The RWNM econ division has used household net worth as the great statistic of this expansion. They ignore the fact that this same statistic increased 300% more in the 1990s under Clinton (from 21 trillion to 41 trillion compared to 41 trillion to 51 trillion for this expansion). They use this statistic because, well, they can't use any other statistic as a sign of massive economic strength - as mentioned above, job, wage and GDP growth are the weakest of the last 40 years. However, Rosenberg places the proverbial wooden stake through the heart of this statistic with this observation - household net worth increases regardless of the overall macro-economic environment. In addition, the fact that household net worth has increased at a far slower pace during this expansion compared to Clinton's indicates the RWN econ division is clearly not doing their homework.
Wage Inflation is around the corner
.....according to the Bureau of Labor Statistics, there were a total of 4.1 million job postings available in December. Yet there were well over seven million unemployed people actively looking for work (and another 5 million who would engage in a job search if they though it would lead to success). So, you can't blindly look at a 4.7% unemployment rate and draw the conclusion that the labor market is tight enough to generate accelerating wage growth when there are as many as 3 potential job seekers out there for every available position. This still sounds like an excess labor supply backdrop to use, one that is inherently disinflationary.
Starting with the Boston Federal Reserve last spring, the New York Fed last fall and Stephen Roach of Morgan Stanley earlier this year, a large number of economists have questioned the rosy jobs figure the 4.7% unemployment rate presents. The essential problem with this number (the official unemployment rate) is it does not include people who have not looked for a job in the last 4 weeks. As the Boston Federal Reserve study points out, a large number of people have left the labor force for a variety of reason. As a result, the only age group to increase their labor participation rate during this expansion is the 55+ group of males and females. All other groups have decreased their respective labor participation rates. In other words, there are still a large number of people who would compete for jobs if they became available. This indicates the possibility of wage growth is lower than the official unemployment rate suggests.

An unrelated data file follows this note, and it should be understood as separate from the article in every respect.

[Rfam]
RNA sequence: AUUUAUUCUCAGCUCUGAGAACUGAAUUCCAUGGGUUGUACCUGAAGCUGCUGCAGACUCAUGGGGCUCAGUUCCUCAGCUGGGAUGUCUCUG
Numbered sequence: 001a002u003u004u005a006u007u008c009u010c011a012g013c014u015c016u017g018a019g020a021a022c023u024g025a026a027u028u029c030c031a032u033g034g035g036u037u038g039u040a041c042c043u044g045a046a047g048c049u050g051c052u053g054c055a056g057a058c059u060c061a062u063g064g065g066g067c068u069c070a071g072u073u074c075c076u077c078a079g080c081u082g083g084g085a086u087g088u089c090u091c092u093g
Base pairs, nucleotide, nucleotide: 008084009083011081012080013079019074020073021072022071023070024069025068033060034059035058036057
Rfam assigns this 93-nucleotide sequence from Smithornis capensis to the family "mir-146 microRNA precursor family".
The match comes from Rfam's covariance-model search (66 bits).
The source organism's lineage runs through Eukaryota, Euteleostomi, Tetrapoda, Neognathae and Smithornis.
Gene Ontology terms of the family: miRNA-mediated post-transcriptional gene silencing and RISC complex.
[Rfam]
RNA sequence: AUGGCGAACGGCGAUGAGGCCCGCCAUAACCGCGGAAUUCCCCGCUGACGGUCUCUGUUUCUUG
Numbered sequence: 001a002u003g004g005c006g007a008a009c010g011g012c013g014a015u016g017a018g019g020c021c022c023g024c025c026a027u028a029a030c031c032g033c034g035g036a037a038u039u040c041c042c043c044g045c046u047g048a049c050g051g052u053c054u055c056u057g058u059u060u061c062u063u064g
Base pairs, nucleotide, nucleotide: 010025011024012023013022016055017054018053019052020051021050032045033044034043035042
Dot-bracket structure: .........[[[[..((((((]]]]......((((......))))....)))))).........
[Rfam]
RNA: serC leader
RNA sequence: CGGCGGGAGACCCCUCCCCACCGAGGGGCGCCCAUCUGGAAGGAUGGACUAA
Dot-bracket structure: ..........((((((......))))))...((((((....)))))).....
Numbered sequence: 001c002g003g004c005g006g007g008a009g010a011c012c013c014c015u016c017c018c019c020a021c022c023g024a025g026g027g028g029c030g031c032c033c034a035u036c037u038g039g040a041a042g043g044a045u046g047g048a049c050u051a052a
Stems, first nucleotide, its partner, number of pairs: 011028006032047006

Rosenberg makes two other very important observations. First, household debt-to-income ratio rose as much in the last five years as it did in the preceding 15 years. This indicates - once again - that debt acquisition is a big reason for this expansions growth. Secondly, consumer spending on food, energy, interest payments and medical expenses as a share of disposable income rose from 48% to 54% over the last 5 years. This percentage vacillated between 44% and 48% for the preceding twenty years. This indicates the lack of meaningful wage growth is really starting to hit home with the average American.
So, here we have another economist who is providing solid evidence that the Bush economic miracle is not all it's cracked up to be. This explains why a majority of Americans have continually stated the current economy is not as great as the numbers would indicate. Job and wage growth is weak, the rise in total net worth is slower than previous expansion and the rate of debt acquisition is accelerating and necessary expenses are taking a larger bite of paychecks.